• Route 28 expressway at Frazer: Starting next Monday, motorists traveling on Route 28 between Exits 12 and 13 will be limited each night to a single lane in each direction, according to PennDOT.

    The traffic restrictions are being imposed as developer The Mills Corp. prepares for the construction of a new interchange to Pittsburgh Mills, a $285 million shopping-and-entertaining complex under construction in Frazer. The mall is scheduled to open in spring 2005.

    Until Oct. 27, one lane in each direction on Route 28 will close nightly from Exit 12 to 2.6 miles north, PennDOT officials said.

    The $21 million interchange project consists of building a modified diamond ramp system for exiting and entering the mall from the southbound lane of Route 28.

    A more complicated ramp system in the northbound lane will be shaped like a trumpet. Traffic will move around the horn to exit and will enter by turning on to a new roadway tentatively named Mills Boulevard.

    To accommodate these new ramps, about 2,100 feet of Tawney Run Road will have to be moved.

    Within the next few weeks, Tawney Run Road will be closed between Butler-Logan and Yutes Run roads in Frazer, according to Mills spokesman Ramsey Meiser.

    This closure will last anywhere from nine months to a year, and drivers will use Yutes Run Road as a detour, Meiser said.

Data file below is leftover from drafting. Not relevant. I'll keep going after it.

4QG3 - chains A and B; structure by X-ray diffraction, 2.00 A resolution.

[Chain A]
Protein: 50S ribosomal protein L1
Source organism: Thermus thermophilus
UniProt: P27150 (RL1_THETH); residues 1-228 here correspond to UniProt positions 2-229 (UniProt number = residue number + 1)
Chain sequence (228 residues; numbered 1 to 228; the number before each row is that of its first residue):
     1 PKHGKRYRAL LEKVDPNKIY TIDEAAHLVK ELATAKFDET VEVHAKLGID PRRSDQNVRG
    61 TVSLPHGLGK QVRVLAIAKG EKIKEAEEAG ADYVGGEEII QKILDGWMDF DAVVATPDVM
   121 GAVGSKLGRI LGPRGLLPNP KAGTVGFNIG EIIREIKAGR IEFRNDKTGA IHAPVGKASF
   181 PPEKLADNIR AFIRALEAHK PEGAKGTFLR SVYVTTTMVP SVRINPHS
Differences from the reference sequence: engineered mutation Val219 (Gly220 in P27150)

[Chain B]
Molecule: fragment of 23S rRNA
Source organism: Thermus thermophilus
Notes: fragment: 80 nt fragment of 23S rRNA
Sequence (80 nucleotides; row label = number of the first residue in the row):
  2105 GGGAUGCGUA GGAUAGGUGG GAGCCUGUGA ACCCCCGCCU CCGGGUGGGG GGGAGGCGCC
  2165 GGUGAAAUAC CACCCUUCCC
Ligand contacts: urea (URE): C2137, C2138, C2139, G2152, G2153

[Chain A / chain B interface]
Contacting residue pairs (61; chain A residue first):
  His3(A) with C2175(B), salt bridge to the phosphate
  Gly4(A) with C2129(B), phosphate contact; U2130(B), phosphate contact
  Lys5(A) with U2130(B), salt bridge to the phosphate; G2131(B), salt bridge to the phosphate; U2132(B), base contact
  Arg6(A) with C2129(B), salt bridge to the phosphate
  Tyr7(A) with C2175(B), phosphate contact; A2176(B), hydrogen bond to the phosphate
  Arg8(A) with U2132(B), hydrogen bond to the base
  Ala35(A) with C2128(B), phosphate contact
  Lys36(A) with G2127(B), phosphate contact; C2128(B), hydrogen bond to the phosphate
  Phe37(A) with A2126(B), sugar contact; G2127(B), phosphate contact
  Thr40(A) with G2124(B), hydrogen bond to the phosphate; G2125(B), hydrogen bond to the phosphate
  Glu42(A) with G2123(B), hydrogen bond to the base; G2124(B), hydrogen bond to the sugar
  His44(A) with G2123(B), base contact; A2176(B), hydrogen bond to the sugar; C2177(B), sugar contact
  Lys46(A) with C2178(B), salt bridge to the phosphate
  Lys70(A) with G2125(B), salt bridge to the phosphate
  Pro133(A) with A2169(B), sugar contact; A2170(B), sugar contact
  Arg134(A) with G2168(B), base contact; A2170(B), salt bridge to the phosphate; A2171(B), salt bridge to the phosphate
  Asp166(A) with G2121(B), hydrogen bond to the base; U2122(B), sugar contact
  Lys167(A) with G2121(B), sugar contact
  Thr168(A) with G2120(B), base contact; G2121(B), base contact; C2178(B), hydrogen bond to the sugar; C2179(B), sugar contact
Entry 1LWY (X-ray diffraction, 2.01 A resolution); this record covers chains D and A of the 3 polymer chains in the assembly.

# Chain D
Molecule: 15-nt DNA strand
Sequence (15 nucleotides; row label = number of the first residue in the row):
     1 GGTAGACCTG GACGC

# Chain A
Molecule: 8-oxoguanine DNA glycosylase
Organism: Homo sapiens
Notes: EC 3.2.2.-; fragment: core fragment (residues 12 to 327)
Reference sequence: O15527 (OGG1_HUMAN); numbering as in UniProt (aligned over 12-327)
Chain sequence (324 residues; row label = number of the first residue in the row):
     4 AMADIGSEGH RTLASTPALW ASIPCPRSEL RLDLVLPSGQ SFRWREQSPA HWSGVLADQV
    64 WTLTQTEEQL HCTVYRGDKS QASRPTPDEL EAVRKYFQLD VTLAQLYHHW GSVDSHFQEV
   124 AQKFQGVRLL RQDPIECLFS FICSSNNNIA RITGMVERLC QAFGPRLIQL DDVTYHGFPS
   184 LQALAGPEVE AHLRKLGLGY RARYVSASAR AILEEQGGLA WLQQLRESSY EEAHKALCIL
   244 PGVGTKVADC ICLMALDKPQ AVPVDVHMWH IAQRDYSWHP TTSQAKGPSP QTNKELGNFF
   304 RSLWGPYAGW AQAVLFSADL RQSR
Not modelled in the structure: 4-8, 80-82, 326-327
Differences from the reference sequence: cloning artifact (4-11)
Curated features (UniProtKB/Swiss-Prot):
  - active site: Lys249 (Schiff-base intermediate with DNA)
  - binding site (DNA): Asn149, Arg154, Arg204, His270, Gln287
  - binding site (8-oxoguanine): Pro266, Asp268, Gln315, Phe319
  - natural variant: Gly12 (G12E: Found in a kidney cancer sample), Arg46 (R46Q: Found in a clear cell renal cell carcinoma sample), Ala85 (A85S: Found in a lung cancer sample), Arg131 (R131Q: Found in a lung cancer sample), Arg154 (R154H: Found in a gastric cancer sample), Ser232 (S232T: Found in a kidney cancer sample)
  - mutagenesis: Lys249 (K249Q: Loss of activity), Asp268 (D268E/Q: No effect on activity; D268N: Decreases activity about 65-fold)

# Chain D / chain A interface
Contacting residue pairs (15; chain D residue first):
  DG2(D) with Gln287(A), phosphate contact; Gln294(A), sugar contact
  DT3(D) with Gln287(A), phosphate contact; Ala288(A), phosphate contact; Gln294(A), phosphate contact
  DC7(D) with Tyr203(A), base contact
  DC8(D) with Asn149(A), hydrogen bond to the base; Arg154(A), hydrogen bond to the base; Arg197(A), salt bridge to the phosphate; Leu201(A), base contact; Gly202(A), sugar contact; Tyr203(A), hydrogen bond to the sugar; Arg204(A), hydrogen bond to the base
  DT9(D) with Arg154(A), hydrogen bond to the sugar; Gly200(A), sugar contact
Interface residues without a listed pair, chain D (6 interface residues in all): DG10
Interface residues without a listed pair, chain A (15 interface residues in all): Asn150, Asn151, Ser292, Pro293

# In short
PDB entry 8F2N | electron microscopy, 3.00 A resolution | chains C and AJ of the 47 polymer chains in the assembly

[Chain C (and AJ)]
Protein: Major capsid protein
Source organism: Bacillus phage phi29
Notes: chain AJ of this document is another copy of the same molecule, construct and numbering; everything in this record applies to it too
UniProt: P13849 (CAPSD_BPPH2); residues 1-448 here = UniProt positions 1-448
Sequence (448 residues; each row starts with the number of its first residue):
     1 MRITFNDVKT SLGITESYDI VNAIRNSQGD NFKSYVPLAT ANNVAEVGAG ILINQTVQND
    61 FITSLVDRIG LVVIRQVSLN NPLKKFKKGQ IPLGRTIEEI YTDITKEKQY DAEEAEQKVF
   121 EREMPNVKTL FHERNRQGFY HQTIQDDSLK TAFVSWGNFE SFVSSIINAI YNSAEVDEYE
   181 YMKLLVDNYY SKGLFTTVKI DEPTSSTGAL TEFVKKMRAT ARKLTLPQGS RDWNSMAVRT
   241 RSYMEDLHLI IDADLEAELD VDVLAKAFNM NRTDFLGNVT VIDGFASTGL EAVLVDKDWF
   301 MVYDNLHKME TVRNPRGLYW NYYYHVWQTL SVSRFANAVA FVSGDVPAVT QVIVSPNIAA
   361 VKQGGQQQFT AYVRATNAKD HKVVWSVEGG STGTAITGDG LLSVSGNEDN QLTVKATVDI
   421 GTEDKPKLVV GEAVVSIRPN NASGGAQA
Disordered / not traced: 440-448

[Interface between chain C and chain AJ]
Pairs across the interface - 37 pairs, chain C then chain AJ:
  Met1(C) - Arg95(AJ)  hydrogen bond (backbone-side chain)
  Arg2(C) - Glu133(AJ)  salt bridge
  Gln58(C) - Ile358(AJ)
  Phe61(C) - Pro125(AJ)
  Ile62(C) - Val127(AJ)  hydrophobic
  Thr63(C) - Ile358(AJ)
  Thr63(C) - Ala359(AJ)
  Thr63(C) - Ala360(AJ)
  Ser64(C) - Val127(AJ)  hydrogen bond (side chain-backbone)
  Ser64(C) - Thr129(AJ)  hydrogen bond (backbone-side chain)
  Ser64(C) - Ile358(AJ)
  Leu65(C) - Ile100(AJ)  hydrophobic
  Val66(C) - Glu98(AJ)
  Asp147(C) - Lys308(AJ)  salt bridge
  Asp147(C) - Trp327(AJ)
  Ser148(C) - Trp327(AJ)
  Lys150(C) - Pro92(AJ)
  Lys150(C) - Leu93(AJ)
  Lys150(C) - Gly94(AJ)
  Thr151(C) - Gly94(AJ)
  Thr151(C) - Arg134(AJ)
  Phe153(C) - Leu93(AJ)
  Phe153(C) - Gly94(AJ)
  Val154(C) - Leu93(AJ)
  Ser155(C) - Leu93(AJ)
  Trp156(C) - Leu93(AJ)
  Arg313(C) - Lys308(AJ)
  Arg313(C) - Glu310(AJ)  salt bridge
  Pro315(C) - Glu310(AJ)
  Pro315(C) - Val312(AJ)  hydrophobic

• TribLIVE commenting policy

    You are solely responsible for your comments and by using you agree to our Terms of Service.

    We moderate comments. Our goal is to provide substantive commentary for a general readership. By screening submissions, we provide a space where readers can share intelligent and informed commentary that enhances the quality of our news and information.

    While most comments will be posted if they are on-topic and not abusive, moderating decisions are subjective. We will make them as carefully and consistently as we can. Because of the volume of reader comments, we cannot review individual moderation decisions with readers.

    We value thoughtful comments representing a range of views that make their point quickly and politely. We make an effort to protect discussions from repeated comments either by the same reader or different readers

    We follow the same standards for taste as the daily newspaper. A few things we won't tolerate: personal attacks, obscenity, vulgarity, profanity (including expletives and letters followed by dashes), commercial promotion, impersonations, incoherence, proselytizing and SHOUTING. Don't include URLs to Web sites.

    We do not edit comments. They are either approved or deleted. We reserve the right to edit a comment that is quoted or excerpted in an article. In this case, we may fix spelling and punctuation.

    We welcome strong opinions and criticism of our work, but we don't want comments to become bogged down with discussions of our policies and we will moderate accordingly.

    We appreciate it when readers and people quoted in articles or blog posts point out errors of fact or emphasis and will investigate all assertions. But these suggestions should be sent via e-mail. To avoid distracting other readers, we won't publish comments that suggest a correction. Instead, corrections will be made in a blog post or in an article.